There is a common misconception among Americans that Abraham Lincoln freed the American slaves with the Emancipation Proclamation of January 1863. Flagging fortunes in the spring and summer of 1862 brought the threat of European intervention on behalf of the Confederacy. Lincoln argued that turning a fight to crush rebellion into a crusade against slavery would not only end the European threat, as no Continental power would want to be seen supporting slavery, but would also sway abolitionists into supporting the administration.
Slaves were not immediately freed as a result of the Proclamation, as it only applied to rebelling states not under Union control. Also, the proclamation did not apply to parts of rebelling states already under Union control. The Proclamation did not cover the 800,000 slaves in the Union’s slave-holding border states of Virginia, Kentucky, West Virginia, Maryland or Delaware. As the regions in the South that were under Confederate control ignored the Proclamation, slave ownership persisted until Union troops captured additional Southern territory. It was only with the adoption of the Thirteenth Amendment in 1865 that slavery was officially abolished in all of the United States.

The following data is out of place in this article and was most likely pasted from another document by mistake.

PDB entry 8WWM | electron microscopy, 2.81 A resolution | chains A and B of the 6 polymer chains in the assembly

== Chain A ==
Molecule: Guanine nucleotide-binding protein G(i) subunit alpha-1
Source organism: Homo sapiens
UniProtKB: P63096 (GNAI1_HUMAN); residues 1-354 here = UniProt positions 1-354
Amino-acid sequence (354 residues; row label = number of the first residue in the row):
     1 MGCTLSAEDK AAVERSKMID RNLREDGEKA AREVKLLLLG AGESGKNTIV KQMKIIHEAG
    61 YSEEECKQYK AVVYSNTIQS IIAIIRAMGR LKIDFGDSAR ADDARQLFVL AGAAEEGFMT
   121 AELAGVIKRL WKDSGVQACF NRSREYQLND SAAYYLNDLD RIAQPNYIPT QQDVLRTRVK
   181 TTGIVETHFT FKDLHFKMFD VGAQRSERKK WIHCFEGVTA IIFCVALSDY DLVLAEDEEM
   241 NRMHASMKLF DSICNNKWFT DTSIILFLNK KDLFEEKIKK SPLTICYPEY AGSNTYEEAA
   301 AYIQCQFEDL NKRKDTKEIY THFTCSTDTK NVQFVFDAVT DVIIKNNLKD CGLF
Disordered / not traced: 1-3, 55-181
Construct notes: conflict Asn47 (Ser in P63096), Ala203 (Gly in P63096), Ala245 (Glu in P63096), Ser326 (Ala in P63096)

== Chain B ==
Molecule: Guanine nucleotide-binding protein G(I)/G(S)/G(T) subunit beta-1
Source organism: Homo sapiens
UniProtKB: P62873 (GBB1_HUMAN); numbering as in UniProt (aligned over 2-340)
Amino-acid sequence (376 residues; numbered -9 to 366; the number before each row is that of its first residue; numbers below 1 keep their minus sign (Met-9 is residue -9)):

Tomorrow, Misconceptions about Bugs Rita Bay